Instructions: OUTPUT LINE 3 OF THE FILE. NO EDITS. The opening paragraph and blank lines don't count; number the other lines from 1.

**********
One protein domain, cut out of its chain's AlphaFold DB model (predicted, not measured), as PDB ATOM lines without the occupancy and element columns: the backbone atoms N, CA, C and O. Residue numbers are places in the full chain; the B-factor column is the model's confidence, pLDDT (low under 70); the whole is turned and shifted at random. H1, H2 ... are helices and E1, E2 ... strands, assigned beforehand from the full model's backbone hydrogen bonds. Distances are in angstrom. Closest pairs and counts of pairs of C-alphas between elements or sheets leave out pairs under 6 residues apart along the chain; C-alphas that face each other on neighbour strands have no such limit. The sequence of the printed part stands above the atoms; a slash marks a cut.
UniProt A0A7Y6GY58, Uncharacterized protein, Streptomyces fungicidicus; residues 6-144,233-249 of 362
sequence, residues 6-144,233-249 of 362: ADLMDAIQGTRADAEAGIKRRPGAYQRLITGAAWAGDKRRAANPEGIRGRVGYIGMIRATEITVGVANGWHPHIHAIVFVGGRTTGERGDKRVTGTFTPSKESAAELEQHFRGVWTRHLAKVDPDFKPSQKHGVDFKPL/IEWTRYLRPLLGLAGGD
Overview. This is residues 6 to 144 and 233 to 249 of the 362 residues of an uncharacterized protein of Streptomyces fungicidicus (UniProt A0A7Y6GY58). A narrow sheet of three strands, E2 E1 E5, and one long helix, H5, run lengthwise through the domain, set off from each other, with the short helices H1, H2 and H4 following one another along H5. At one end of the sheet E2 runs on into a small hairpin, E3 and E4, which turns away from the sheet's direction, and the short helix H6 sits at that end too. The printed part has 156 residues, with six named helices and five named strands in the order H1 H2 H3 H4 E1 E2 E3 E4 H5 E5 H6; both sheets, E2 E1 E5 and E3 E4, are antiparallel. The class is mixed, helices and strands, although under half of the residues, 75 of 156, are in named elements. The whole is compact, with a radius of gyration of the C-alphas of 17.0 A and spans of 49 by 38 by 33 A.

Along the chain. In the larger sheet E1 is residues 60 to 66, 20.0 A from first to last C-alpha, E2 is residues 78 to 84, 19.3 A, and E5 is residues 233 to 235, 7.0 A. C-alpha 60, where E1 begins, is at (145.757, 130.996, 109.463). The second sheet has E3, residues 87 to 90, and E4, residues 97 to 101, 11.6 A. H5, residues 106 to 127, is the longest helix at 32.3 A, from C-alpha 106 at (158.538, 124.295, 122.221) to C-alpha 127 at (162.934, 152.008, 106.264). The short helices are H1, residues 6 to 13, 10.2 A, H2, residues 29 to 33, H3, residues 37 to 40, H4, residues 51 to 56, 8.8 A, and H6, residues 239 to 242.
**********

Overview. This is residues 6 to 144 and 233 to 249 of the 362 residues of an uncharacterized protein of Streptomyces fungicidicus (UniProt A0A7Y6GY58). A narrow sheet of three strands, E2 E1 E5, and one long helix, H5, run lengthwise through the domain, set off from each other, with the short helices H1, H2 and H4 following one another along H5. At one end of the sheet E2 runs on into a small hairpin, E3 and E4, which turns away from the sheet's direction, and the short helix H6 sits at that end too. The printed part has 156 residues, with six named helices and five named strands in the order H1 H2 H3 H4 E1 E2 E3 E4 H5 E5 H6; both sheets, E2 E1 E5 and E3 E4, are antiparallel. The class is mixed, helices and strands, although under half of the residues, 75 of 156, are in named elements. The whole is compact, with a radius of gyration of the C-alphas of 17.0 A and spans of 49 by 38 by 33 A.